Monitoring and troubleshooting from HANA side
In this article, we'll look at monitoring and troubleshooting your SAP HANA on Azure (Large Instances) using resources provided by SAP HANA.
To analyze problems related to SAP HANA on Azure (Large Instances), you'll want to narrow down the root cause of a problem. SAP has published lots of documentation to help you. FAQs related to SAP HANA performance can be found in the following SAP Notes:
- SAP Note #2222200 – FAQ: SAP HANA Network
- SAP Note #2100040 – FAQ: SAP HANA CPU
- SAP Note #199997 – FAQ: SAP HANA Memory
- SAP Note #200000 – FAQ: SAP HANA Performance Optimization
- SAP Note #199930 – FAQ: SAP HANA I/O Analysis
- SAP Note #2177064 – FAQ: SAP HANA Service Restart and Crashes
SAP HANA alerts
First, check the current SAP HANA alert logs. In SAP HANA Studio, go to Administration Console: Alerts: Show: all alerts. This tab will show all SAP HANA alerts for values (free physical memory, CPU use, and so on) that fall outside the set minimum and maximum thresholds. By default, checks are automatically refreshed every 15 minutes.
For an alert triggered by improper threshold setting, reset to the default value or a more reasonable threshold value.
The following alerts may indicate CPU resource problems:
- Host CPU Usage (Alert 5)
- Most recent savepoint operation (Alert 28)
- Savepoint duration (Alert 54)
You may notice high CPU consumption on your SAP HANA database from:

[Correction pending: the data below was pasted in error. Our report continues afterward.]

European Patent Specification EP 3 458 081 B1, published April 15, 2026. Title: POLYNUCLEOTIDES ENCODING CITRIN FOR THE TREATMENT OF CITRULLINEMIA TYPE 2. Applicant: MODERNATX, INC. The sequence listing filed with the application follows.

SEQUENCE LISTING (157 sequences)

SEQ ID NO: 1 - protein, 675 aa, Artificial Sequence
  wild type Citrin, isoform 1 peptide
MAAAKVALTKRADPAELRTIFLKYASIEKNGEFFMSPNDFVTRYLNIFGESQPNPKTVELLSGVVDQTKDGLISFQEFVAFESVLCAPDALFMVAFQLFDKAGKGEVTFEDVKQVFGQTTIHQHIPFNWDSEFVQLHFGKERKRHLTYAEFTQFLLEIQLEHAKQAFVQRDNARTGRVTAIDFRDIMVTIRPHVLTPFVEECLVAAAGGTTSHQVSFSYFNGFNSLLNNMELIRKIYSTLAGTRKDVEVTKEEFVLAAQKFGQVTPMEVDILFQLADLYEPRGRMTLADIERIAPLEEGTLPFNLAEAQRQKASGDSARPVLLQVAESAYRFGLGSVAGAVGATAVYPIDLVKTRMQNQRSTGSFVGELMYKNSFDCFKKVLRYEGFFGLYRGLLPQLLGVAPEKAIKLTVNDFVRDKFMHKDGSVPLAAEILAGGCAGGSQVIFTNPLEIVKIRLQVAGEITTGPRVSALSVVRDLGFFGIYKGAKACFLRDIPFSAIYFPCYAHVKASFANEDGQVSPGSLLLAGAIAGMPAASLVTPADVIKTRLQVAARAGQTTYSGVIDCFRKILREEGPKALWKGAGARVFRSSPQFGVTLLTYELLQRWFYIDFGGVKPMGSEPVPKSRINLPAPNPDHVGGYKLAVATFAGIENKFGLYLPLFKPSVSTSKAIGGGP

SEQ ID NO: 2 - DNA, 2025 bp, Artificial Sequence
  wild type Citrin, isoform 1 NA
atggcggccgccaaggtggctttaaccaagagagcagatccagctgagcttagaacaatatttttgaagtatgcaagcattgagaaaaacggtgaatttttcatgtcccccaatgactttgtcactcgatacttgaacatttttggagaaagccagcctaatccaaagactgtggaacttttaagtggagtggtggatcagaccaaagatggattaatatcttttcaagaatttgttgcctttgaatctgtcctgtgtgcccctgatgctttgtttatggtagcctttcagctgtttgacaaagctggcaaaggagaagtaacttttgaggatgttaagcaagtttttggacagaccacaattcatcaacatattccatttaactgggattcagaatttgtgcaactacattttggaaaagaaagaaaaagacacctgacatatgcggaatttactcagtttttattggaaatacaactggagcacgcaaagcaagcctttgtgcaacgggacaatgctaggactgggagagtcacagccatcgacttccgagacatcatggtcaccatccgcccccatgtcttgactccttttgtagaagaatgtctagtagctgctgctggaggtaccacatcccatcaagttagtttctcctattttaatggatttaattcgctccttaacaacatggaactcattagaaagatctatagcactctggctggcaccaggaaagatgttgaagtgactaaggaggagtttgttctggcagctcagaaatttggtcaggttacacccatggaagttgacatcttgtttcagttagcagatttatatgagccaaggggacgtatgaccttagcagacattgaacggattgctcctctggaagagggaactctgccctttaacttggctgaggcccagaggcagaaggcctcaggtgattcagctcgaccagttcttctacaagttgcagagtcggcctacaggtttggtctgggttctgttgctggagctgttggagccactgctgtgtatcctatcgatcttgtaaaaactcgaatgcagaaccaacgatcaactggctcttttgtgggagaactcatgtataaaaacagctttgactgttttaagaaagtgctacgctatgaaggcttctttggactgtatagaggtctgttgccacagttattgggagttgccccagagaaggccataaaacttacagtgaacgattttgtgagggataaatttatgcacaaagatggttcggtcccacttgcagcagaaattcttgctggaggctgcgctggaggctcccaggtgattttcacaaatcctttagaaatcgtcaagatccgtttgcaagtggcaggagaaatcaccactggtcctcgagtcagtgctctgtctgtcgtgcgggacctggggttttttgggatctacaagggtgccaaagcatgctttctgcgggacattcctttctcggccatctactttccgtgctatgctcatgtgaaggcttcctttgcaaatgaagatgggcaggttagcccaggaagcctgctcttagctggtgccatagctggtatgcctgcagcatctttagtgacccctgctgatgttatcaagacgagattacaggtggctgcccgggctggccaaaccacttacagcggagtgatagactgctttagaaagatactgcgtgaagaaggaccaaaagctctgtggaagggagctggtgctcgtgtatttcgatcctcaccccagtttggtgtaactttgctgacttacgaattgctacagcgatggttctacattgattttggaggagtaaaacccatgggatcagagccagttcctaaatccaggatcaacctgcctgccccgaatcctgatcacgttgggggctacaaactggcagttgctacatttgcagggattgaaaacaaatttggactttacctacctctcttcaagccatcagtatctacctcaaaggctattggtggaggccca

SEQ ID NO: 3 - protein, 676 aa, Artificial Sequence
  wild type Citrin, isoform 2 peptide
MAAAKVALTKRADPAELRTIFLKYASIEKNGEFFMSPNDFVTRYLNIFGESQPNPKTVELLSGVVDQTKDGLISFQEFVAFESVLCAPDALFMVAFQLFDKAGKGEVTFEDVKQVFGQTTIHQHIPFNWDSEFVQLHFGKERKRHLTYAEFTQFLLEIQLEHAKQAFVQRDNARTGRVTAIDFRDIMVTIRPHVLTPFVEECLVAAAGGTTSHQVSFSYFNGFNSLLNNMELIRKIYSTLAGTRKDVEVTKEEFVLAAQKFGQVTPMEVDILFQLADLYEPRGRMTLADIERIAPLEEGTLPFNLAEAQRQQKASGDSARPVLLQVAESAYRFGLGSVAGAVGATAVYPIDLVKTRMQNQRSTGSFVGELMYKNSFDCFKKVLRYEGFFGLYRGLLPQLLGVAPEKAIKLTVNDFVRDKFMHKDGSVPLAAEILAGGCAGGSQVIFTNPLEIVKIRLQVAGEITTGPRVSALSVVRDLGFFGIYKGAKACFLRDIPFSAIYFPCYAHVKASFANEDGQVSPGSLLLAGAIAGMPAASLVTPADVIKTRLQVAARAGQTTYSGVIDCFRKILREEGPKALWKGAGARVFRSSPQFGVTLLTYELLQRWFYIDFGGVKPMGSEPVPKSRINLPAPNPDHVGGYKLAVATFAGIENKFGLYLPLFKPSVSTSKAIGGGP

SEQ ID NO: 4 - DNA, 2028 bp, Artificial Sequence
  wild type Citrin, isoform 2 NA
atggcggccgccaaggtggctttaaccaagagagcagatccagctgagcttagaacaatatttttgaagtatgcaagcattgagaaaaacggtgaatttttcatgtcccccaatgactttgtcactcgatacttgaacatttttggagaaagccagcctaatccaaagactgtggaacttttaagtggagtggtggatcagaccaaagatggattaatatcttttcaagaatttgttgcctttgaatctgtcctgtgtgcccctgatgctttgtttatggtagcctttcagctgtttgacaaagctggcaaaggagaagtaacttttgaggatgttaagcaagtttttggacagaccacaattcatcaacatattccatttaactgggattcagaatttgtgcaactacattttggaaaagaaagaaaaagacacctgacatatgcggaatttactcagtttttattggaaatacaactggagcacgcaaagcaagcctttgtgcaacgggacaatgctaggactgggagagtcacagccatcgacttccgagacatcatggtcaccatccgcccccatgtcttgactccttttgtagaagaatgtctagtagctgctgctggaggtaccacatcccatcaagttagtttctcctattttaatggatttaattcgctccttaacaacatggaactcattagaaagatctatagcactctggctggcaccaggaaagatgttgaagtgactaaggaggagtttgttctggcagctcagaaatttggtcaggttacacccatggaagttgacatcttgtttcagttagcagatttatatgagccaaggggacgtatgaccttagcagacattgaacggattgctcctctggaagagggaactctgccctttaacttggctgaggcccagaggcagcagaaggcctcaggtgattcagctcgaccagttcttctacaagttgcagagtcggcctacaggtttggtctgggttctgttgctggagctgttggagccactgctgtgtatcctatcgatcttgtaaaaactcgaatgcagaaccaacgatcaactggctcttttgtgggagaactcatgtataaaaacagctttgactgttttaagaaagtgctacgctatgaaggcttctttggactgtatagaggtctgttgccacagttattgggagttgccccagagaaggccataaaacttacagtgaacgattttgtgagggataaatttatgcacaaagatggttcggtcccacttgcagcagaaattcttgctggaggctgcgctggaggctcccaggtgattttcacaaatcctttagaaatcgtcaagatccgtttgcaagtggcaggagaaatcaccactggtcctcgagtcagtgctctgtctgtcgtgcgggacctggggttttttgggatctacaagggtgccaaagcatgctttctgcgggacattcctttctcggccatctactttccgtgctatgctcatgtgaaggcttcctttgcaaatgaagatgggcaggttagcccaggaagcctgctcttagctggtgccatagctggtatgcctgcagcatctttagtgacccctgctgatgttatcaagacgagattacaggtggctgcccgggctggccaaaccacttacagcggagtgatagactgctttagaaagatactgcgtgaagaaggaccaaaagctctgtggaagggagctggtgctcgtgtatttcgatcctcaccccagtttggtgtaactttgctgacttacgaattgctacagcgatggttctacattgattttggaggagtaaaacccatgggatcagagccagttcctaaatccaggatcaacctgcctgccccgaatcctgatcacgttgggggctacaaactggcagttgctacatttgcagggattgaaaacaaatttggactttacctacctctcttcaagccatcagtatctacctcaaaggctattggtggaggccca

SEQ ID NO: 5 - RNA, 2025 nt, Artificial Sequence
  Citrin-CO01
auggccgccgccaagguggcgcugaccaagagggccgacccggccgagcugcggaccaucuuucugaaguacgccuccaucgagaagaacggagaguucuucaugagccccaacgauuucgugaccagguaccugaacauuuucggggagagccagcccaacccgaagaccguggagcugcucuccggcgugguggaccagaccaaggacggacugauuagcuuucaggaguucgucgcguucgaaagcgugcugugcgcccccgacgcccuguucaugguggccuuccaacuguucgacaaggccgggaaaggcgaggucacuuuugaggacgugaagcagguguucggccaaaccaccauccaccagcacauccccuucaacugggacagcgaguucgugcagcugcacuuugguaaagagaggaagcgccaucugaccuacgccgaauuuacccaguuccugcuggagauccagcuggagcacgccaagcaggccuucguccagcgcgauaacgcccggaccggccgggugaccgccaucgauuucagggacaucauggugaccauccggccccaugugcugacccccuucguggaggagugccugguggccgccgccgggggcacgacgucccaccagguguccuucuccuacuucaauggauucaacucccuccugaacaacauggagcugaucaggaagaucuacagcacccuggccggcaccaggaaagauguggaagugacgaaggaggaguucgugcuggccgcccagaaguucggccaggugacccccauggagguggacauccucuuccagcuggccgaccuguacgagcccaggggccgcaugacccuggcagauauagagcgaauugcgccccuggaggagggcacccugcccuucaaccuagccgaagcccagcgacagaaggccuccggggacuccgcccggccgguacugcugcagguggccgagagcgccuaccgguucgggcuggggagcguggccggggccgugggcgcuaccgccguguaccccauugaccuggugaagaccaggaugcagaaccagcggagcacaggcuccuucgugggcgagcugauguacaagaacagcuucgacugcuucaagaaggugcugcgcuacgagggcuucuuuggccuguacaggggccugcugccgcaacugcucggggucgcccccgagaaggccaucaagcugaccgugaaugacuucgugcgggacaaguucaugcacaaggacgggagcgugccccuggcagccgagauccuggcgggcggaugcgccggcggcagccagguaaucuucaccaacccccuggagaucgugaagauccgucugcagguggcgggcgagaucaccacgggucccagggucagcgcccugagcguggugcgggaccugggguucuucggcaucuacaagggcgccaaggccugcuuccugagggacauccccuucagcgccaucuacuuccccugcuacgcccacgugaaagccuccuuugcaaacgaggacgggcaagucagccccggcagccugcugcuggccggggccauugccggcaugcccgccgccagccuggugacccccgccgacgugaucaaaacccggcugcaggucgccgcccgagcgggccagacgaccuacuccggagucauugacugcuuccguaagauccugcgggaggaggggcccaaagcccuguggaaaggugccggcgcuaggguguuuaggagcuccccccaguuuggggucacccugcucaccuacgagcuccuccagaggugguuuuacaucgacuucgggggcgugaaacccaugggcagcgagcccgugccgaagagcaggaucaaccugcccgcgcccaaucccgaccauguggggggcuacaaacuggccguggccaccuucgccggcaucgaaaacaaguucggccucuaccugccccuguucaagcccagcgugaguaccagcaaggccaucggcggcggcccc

- Alert 5 (Host CPU usage) is raised for current or past CPU usage
- The displayed CPU usage on the overview screen
The Load graph might show high CPU consumption, or high consumption in the past:
An alert triggered by high CPU use could be caused by several reasons:
- Execution of certain transactions
- Data loading
- Jobs that aren't responding
- Long-running SQL statements
- Bad query performance (for example, with BW on HANA cubes)
For detailed CPU usage troubleshooting steps, see SAP HANA Troubleshooting: CPU Related Causes and Solutions.
Operating system (OS)
An important check for SAP HANA on Linux is to make sure Transparent Huge Pages are disabled. For more information, see SAP Note #2131662 – Transparent Huge Pages (THP) on SAP HANA Servers.
You can check whether Transparent Huge Pages are enabled through the following Linux command: cat /sys/kernel/mm/transparent_hugepage/enabled
- If always is enclosed in brackets, it means that the Transparent Huge Pages are enabled: [always] madvise never
- If never is enclosed in brackets, it means that the Transparent Huge Pages are disabled: always madvise [never]
The following Linux command should return nothing: rpm -qa | grep ulimit. If it appears ulimit is installed, uninstall it immediately.
You may observe that the amount of memory allotted to the SAP HANA database is higher than expected. The following alerts indicate issues with high memory usage:
- Host physical memory usage (Alert 1)
- Memory usage of name server (Alert 12)
- Total memory usage of Column Store tables (Alert 40)
- Memory usage of services (Alert 43)
- Memory usage of main storage of Column Store tables (Alert 45)